- Voices From The Revolution
- Chris DiBona, Sam Ockman & Mark Stone
- General Computing
I bought this book after buying and watching the Revolution OS DVD a few months ago. We use Red Hat Linux, as a development platform, at work where I only started to hear about Linux in 1998. At the time I had used Unix a little in the past but always thought of it as a multi-user business operating. A few years ago now I found out that the familiar shell prompt could be hidden behind a GUI, so I downloaded and installed it, with some success, on my ageing laptop. The installation didn’t last long as it seemed slow and a little clunky, even compared to Microshite’s® Windows, but I did get a considerable amount of software with that Red Hat distribution.
The book is really a collection of essays by the leaders of the open source movement covering: Apache, Emacs, Perl, PHP and of course Linux. It describes how things started and what motivated these people to basically work for nothing but the challenge of writing good code. It also covers Netscape’s leap into the open source revolution when it took the brave step of giving away the source of its web browser in 1998.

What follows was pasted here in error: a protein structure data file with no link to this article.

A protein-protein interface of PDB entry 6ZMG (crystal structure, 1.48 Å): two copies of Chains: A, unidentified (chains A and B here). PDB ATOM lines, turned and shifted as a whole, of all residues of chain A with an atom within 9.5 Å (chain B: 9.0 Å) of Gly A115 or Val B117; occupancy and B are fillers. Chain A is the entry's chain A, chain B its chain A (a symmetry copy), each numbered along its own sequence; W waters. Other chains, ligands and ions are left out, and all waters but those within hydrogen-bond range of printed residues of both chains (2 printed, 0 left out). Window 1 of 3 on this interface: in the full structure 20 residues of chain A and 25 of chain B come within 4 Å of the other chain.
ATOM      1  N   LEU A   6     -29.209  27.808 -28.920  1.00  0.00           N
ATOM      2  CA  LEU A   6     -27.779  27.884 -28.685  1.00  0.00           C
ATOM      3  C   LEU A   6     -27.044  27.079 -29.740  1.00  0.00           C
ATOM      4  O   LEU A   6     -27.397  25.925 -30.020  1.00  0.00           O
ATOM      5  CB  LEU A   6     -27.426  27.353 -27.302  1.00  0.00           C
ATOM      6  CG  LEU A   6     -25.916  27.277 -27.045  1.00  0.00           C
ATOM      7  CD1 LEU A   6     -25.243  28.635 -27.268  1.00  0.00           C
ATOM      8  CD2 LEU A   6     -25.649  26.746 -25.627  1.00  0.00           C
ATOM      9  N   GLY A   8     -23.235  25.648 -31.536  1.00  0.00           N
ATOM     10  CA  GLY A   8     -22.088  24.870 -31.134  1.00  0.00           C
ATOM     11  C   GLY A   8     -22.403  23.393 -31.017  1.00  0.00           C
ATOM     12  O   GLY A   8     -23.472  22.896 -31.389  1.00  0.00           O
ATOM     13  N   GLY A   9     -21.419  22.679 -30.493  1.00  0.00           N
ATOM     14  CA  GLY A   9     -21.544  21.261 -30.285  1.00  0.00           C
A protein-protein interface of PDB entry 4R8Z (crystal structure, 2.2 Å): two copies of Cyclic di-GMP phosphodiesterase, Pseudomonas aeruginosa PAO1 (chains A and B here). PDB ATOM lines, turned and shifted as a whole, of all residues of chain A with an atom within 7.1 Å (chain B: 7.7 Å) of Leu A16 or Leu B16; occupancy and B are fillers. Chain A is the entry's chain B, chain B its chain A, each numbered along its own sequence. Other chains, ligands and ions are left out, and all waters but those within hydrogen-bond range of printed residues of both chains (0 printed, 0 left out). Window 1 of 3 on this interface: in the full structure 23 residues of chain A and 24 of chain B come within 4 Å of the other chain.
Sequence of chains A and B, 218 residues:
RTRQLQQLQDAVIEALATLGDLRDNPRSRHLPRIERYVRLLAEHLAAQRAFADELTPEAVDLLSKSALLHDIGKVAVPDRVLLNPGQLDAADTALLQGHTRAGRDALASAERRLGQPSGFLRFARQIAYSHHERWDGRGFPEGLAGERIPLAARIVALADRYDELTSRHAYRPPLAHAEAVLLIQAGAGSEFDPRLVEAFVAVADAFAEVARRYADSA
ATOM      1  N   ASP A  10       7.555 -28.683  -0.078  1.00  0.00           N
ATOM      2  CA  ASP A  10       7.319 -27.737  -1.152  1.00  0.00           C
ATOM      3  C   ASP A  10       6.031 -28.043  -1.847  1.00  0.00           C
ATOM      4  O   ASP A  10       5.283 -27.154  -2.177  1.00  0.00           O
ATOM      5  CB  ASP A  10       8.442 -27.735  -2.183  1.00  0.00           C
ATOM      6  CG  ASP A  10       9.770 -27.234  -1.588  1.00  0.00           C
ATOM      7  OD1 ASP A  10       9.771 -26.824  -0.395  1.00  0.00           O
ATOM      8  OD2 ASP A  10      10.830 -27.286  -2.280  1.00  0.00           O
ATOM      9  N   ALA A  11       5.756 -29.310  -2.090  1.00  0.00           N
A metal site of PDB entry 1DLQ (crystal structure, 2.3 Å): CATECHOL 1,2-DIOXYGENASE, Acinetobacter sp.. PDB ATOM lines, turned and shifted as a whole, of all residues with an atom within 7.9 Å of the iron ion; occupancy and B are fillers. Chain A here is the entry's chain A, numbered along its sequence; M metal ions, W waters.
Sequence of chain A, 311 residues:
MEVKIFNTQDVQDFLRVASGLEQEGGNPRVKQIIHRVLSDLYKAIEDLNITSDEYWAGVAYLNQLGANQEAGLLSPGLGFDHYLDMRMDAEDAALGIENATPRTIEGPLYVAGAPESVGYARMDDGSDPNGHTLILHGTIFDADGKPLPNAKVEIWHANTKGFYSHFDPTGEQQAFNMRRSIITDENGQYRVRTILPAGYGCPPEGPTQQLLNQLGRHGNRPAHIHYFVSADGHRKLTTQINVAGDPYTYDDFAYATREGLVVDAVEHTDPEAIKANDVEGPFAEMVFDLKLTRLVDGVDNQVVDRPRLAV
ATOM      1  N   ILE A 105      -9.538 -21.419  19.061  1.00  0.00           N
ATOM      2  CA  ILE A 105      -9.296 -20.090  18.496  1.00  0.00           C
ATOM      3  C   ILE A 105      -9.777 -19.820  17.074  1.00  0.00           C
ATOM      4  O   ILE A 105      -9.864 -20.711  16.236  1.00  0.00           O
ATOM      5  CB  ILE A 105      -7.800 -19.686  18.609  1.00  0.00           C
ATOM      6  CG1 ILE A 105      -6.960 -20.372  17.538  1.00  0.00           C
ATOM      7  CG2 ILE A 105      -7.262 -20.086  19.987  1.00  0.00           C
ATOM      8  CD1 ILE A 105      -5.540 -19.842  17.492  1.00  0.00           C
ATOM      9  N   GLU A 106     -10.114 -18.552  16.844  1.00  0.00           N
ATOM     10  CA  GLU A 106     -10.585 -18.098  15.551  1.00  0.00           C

A few of the pages detailing the Open Source Definition are a little hard going but you can skip that section as the rest of the book more or less covers the basic concept.
If you are interested in anyway with Linux, or open source software in general, then this book is certainly worth a read. You certainly have to know a few of the acronyms and even a couple of the recursive ones.
The book was first published in 1999 and, with the advances in the computer industry since, could do with an update.